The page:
Conclusion: This method has several advantages like greener synthetic approach, good to excellent yield (82-91%), cost-effectiveness, easy work-up and atom-economic procedure.


Background: Catalyst-free nucleophilic substitution between hydroxylactam and thiol was developed for the construction of N (acyl), S-acetal skeletons.

Methods: The new protocol provides a series of isoindolo-β-carboline-derived N (acyl), S-acetals in high yields.

Result: The methodology has many advantages, such as catalyst-free, mild reaction conditions, simple operations, high atom-economy, and water as by-product and so on. The reaction mechanism was also discussed.


A Solvent-free Method for Synthesis of Dihydroangelicins using Microwaves by Diego M. Ruiz, Juan C. Autino, Gustavo P. Romanelli (242-247).
Background: Dihydrofurocoumarins are a large family of compounds, among them, dihydroangelicins and dihydropsoralens, are present in various plant species with varied biological activity. Several strategies have been developed for synthesizing these compounds and various catalysts have been used for this purpose.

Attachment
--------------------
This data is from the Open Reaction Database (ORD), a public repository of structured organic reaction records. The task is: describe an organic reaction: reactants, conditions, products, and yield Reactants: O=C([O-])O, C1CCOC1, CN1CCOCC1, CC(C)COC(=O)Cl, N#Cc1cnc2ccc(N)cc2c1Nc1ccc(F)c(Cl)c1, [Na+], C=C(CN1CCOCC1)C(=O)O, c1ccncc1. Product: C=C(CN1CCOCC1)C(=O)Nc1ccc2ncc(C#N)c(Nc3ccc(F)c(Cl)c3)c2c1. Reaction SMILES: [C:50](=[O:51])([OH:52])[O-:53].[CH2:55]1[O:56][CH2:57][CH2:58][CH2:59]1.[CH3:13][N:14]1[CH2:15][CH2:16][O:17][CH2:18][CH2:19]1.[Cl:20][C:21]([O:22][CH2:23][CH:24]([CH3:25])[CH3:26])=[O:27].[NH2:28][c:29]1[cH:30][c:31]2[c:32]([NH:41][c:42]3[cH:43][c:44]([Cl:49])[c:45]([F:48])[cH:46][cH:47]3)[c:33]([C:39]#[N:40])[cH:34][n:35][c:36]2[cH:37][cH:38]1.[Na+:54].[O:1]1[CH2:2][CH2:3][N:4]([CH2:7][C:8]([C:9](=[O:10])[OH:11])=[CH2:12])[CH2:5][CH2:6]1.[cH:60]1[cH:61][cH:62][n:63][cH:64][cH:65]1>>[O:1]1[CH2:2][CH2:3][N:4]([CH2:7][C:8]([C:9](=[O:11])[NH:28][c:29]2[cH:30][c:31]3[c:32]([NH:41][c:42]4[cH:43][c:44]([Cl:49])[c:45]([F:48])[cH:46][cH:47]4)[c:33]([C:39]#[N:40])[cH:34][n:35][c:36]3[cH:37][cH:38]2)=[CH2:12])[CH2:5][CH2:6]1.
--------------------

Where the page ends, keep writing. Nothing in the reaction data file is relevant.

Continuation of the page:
Methods: In this work, we report the synthesis of 8,9-dihydrofuran [2, 3-h] coumarins using allyloxycoumarin cycloaddition in sustainable conditions: absence of solvents, application of microwave radiation, and insoluble acid catalysis by means of heteropolyacids with Preyssler structure, [H14(NaP5MoW29O110)].

Conclusion: With these conditions, and testing sustainability by means of Eco-Scale and E-factor, we replace the use of solvents and mineral acids having a great impact on the environment with a solid, easily recoverable heteropolyacid.


Background: Molecular hybridization (MH) is currently well-practiced in the rational drug design and has offered notable success in developing various lead candidates. With the proven pharmaceutical potentials of 4H-pyrans and indoles, the present work has been conceived to unit these two potent structural motifs within one molecular architecture by introducing a new protocol that satisfies several green chemistry aspects.